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8 Cf. statement of Kiichi Kanzaki, hearings before the Committee on Immigration and Naturalization, House of Representatives, Šixty-sixth Congress, page 680.

Cf. The New Map of Asia, 1900–1919," by Herbert Adams Gibbons. 6 Exhibit T, hearings before the Committee on Immigration and Naturalization, House of Representatives, Sixty-sixth Congress, page 400.

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ever, a discussion of the question of assimilation would be incomplete without some reference to the suggestion that in miscegenation, there lies a solution of our difficulties. On this phase of the question, the great philosopher Herbert Spencer, in a letter to Baron Kaneko Kentaro, dated August 26, 1892, had this to say:

To your remaining question respecting the intermarriage of foreigners and Japanese, which you say is “now very much agitated among our scholars and politicians and which you say is one of the most difficult problems", my reply is that, as rationally answered, there is no difficulty at all. It should be positively forbidden. It is not at root a question of social philosophy. It is at root a question of biology. There is abundant proof, alike furnished by the intermarriages of human races and the interbreeding of animals, that when the varieties mingled diverge beyond a certain slight degree the result is inevitably a bad one in the long run. I have myself been in the habit of looking at the evidence bearing on this matter for many years past and my conviction is based on numerous facts derived from numerous sources.

This conviction I have within the last half hour verified, for I happen to be staying in the country with a gentleman who is well known and who has had much experience respecting the interbreeding of cattle; and he has just, on inquiry, fully confirmed my belief that when, say of the different varieties of sheep, there is an interbreeding of those which are widely unlike the result especially in the second generation, is a bad one; there arise an incalculable mixture of traits, and what may be called a chaotic constitution. And the same thing happens among human beings—the Eurasians in India, the halfbreeds in America, show this. The physiological basis of this experience appears to be that any one variety of creature in the course of many generations acquires a certain constitutional adaptation to its particular form of life, and every other variety acquires its own special adaptation. The consequence is that, if you mix the constitution of two widely divergent varieties which have severally become adapted to widely divergent modes of life, you get a constitution which is adapted to the mode of life of neither-a constitution which will not work properly, because it is not fitted for any set of conditions what

By all means, therefore, peremptorily interdict marriages of Japanese with foreigners.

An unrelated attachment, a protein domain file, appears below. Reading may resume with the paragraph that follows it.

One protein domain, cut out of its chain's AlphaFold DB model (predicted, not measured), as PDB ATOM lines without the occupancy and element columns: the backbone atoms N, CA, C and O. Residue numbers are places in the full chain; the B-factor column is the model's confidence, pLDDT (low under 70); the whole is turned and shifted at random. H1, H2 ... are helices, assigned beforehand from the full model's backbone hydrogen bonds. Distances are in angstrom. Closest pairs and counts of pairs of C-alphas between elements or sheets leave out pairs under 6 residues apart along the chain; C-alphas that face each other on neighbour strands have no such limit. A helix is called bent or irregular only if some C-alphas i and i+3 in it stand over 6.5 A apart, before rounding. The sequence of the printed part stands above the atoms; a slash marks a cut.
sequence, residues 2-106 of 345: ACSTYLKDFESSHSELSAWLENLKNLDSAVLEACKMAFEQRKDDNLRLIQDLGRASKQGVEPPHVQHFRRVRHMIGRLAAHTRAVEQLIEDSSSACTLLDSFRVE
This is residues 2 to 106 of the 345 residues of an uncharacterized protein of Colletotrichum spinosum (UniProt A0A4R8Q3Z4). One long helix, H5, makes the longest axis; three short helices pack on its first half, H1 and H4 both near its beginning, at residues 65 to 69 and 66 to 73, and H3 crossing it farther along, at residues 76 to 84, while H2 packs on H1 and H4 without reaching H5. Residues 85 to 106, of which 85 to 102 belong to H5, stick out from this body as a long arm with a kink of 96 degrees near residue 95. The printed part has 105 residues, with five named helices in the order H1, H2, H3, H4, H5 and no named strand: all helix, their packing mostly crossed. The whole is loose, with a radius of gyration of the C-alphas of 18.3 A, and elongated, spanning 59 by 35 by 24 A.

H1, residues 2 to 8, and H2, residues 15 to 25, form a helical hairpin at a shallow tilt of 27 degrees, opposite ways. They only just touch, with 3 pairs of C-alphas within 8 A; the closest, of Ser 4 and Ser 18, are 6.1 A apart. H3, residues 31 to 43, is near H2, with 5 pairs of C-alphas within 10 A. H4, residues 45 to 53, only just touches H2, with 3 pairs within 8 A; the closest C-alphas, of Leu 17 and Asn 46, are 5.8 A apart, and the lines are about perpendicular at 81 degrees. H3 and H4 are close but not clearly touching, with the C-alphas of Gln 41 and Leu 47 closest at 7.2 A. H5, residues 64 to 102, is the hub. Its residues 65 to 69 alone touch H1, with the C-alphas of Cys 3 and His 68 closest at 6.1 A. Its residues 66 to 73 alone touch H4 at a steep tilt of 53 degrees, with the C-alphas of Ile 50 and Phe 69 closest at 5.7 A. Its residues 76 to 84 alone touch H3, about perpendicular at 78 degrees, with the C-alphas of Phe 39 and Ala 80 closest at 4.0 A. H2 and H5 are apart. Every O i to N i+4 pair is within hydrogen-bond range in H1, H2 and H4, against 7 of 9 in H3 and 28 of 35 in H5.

I have for the reasons indicated entirely approved of the regulations which have been established in America restraining the Chinese immigration, and had I the power I would restrict them to the smallest possible amount, my reasons for this distinction being that one of two things must happen. If the Chinese are allowed to settle extensively in America they must either, if they remain unmixed, form a subject race standing in the position, if not of slaves yet of a class approaching slaves; or if they mix they must form a bad hybrid. In either case, supposing the immigration to be large, immense social mischief must arise, and eventually social disorganization. The same thing will happen if there should be any considerable mixture of European or American races with the Japanese.'

To sum up this thought, since nature has interposed inhibitions which make possible the perpetuation of analogous species of the animal world living in propinquity and wholly without artifical restraint, man himself, be he American or Japanese, endowed not only with instinct, but also with the power of reason and superior intelligence, should perceive the menace which lurks in the perversion of a natural law. Therefore, we may say that miscegenation, while occasionally practiced, is an unthinkable solution of the problem, and exclusion of permanent settlers of both people from the country of the other, is inevitable.


6 Kalinin, president of the Union of Socialist Soviet Republics, suggested in a recent interview, that in the intermarriage of whites and blacks we will find a solution of the race problem. Isaac F. Marcosson, "After Lenin-What?", Saturday Evening Post, October 25, 1924.

7 Statement of Mr. Joseph Timmons, hearings before the Committee on Immigration and Naturalization, House of Representatives, Sixty-sixth Congress, pages 1011, 1012. II. GENTLEMEN'S AGREEMENT


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Twenty years ago the American people and the Federal Government itself failed utterly, or at any rate neglected, to grasp the significance of the growing racial conflict on the Pacific slope of the United States. This circumstance is the more inexplicable in view of the fact that the conditions which arose as a result of Japanese immigration were but a duplication of those eventuating from the immigration of Chinese coolies imported to build the transcontinental railroads, commenced during the Civil War.8 Prior to 1885, emigration from Japan was prohibited by law, therefore, while some seepage of her nationals to the United States appears. in our official records' as far back as 1861, the number of entrants within our borders did not reach an appreciable figure until 1890. In that year, there were according to the census publication of 1920,10 2,039 Japanese within the states and territories of the Union. By 1900, during which year 12,628 Japanese entered our ports, the census enumeration showed a total Japanese population in continental United States of 24,326, and in Hawaii of 61,111. Within three years, that is to say, in 1960_.the entrants from Japan rose to

, 20,041, and the people of California, as a result of attendant eco

nomic and social conditions, woke up to the fact that an Oriental * migration had commenced which threatened to submerge our people